At the other end, striker Neal Maupay has contributed to this underperformance. Seven goals and an assist is not a disastrous return in a team that has scored only twenty three times. Again referring to expected goals and assists however, Maupay should be operating at a higher level.
10.57xG is the league’s fifth highest. An xG/A per 90 of 0.79 is behind only Kevin De Bruyne and Jamie Vardy. Throw three scored penalties in (plus one missed) and a return of five combined goals and assists is paltry.
Their lack of clinical finishing cannot be entirely left with Maupay. Only the Frenchman is attempting over one shot on target per game. Behind his seven goals, the next highest scorers are five tied players on just two goals. If there was more collective scoring effort behind Maupay, his underperformance would appear less glaring.
The league’s endearing force
This feature is by no means a pity party. We are not here to mourn ifs and buts, longing for a just world where Brighton are fighting for European football. This would be every bit as short term as looking merely at the league table, and condemning Brighton of immediate fate.
In Graham Potter they have a young, progressive coach looking to inspire the club. Their survival in the Premier League since 2017/18 has gone far above expectations upon their promotion. Yet in sacking Chris Hughton in 2019, the intent was for the club to be more than a hair’s breadth from the chop.
Potter symbolised that ambition. His own route has been unconventional, coaching university teams as well as being technical director of the Ghanaian women’s team before his stints at Östersund, Swansea City and Brighton.
For any observer of the team since his arrival, the brand has been clear. Fast, transitional attacking football that utilises physicality in defence, and technique and ball playing in possession. Barren spells have occurred aside from their proximity to the relegation zone. A winless home streak of 225 days, ended by the 1-0 win over Tottenham on Monday, was an alarming trend.
Whilst other sides have parted with their project leaders, axing objectives in favour of the quivering panic button finger, Potter remains. Brighton fans may have pointed to the disparities between their table position and their performance level. The narrative could have been painted as faithful, or of doom to never self-right.
This is the league’s fourth youngest side after all, with the third youngest manager. The model on which they operate is highly impressive, with a style to match.
Physicality in possession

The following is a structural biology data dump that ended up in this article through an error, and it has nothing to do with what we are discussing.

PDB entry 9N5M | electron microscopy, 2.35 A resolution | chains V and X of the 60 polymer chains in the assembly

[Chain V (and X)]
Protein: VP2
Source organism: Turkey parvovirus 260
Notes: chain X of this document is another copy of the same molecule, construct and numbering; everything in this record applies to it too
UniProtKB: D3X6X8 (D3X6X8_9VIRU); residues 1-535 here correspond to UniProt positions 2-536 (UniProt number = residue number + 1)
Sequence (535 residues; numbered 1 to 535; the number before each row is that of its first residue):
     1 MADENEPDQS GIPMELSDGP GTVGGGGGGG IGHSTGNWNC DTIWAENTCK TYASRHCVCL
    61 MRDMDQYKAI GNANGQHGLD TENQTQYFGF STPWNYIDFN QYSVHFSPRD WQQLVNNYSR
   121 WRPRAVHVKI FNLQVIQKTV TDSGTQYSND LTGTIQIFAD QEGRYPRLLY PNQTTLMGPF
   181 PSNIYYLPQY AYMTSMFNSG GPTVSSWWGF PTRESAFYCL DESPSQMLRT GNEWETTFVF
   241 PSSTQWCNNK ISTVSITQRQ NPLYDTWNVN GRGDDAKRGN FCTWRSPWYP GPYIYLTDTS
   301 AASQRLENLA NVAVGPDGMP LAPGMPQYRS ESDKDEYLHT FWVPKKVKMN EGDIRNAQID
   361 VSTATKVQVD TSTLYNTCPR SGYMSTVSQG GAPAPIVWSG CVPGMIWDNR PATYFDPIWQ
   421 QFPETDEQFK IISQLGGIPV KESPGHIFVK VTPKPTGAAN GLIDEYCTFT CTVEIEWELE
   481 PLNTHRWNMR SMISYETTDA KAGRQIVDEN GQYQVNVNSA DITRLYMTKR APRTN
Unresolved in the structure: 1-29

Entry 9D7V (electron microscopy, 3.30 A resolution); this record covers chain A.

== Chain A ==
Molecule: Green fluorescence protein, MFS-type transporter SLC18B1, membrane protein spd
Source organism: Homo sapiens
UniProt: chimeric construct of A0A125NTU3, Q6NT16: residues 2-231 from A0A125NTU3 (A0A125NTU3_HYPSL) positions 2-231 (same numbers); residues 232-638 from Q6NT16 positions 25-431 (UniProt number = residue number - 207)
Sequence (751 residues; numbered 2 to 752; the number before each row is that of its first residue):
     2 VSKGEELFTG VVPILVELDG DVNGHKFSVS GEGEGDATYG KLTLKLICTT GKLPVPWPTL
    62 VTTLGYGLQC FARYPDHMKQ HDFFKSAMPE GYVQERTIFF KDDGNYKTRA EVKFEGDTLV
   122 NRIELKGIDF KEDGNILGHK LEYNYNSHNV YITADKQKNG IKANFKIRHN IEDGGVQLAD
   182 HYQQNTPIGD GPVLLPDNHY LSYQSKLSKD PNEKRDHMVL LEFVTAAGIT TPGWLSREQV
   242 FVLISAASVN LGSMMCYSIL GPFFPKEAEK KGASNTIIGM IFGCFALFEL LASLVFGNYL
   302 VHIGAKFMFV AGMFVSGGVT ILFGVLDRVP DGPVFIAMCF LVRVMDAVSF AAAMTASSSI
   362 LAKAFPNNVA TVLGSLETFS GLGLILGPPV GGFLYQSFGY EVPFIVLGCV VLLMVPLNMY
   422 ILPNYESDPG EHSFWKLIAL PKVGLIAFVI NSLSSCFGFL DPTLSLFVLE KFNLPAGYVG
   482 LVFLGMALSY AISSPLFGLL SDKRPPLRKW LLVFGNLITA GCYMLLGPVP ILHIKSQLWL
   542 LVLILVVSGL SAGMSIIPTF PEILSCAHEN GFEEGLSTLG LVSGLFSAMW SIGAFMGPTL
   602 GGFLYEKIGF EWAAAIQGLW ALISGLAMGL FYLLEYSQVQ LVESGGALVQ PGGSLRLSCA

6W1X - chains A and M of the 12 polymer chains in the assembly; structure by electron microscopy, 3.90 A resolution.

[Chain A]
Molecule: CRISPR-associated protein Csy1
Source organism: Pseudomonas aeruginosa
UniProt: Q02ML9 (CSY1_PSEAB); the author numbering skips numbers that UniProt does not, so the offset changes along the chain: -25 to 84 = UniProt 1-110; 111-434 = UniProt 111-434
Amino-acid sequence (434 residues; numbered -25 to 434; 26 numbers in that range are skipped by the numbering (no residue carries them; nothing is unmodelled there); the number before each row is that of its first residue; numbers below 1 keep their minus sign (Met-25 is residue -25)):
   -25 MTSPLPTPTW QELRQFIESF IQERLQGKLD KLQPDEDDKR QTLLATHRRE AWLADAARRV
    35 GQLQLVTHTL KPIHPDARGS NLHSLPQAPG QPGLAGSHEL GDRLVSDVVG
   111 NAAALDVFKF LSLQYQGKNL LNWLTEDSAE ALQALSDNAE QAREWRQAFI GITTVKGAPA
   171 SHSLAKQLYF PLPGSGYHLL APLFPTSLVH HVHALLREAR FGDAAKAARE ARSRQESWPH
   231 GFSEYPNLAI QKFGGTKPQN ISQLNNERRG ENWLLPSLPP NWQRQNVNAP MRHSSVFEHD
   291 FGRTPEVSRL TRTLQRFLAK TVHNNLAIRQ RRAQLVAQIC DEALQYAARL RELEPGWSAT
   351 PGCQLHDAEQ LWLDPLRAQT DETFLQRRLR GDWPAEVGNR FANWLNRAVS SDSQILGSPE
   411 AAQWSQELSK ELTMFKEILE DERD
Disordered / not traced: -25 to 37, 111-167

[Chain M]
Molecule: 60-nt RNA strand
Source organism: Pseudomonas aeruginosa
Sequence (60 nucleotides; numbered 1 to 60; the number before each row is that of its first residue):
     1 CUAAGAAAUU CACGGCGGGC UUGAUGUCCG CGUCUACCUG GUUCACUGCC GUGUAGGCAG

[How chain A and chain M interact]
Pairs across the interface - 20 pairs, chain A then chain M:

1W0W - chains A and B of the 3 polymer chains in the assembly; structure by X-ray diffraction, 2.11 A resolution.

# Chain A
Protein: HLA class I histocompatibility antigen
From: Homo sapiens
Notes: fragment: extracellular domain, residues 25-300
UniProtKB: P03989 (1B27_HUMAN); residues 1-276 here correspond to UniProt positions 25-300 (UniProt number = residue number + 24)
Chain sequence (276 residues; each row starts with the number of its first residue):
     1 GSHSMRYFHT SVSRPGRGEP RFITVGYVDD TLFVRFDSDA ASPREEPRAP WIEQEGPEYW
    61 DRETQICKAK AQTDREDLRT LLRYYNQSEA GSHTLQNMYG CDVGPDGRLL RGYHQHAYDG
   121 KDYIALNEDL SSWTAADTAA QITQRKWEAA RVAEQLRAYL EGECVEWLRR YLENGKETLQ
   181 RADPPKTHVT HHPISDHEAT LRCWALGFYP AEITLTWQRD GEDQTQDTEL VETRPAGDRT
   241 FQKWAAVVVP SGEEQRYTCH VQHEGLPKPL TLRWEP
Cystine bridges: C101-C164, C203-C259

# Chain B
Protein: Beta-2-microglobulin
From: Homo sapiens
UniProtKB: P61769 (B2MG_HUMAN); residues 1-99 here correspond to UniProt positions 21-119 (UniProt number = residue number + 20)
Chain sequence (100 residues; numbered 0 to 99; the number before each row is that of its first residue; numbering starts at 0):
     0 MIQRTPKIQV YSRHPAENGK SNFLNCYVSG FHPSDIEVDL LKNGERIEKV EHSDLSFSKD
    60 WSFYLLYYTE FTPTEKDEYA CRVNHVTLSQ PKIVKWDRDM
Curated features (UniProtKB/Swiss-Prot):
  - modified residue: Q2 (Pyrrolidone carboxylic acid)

Taken out of their playing context, Brighton’s centre back roster do not bring to mind visions of passing proficiency. Adam Webster, Lewis Dunk, Ben White and Dan Burn are all huge specimens, seemingly built for the ruggedness of the English game. That they are, but it is what they do on the ball that attracts interest.
Potter arranges his side with a combination of three of these four centre backs in a back three, or with White pushed into midfield to host all four. Rather than this be a negative attempt to lockdown the game however, it is a means to speeding through ball progression whilst protecting themselves in defence.
In playing a 3-4-3, the central midfield is sacrificed for greater width through wing backs. This system simply does not lend itself to hoarding central possession with only two designated central players. The centre backs are therefore required to hold the ball deep, recycling it between themselves, before breaking the lines aggressively. This may be through carrying the ball past the press, or in hitting long passes. Emphasis here is on long passes, aiming to expose a high or mid block, not just a means for clearing their lines.
That Brighton make the fourth most long passes per ninety (46.8) but only complete 53.9% shows this fact. Were they to have a target man to hit with these passes, that accuracy would likely increase, not that this implementation would be entirely conducive to their philosophy.
Brighton are ranked fourth for touches inside their their defensive third, fifth for inside their own penalty area, and sixth for the attacking third. They fall to tenth for touches in the middle third, showing that they transition quickly and directly from one end to the other. This competence on the ball is what allows White to operate in central midfield alongside Yves Bissouma. In the win at Leeds in January, the Englishman would screen and shuttle against the rotating Leeds attack. Upon winning the ball he would seemingly part the sea and surge centrally in the counter attack single handedly.
This is Potter’s idea. That the most defensive players are capable of carrying attacking actions by themselves without compromise on defensive work.
The Brighton Break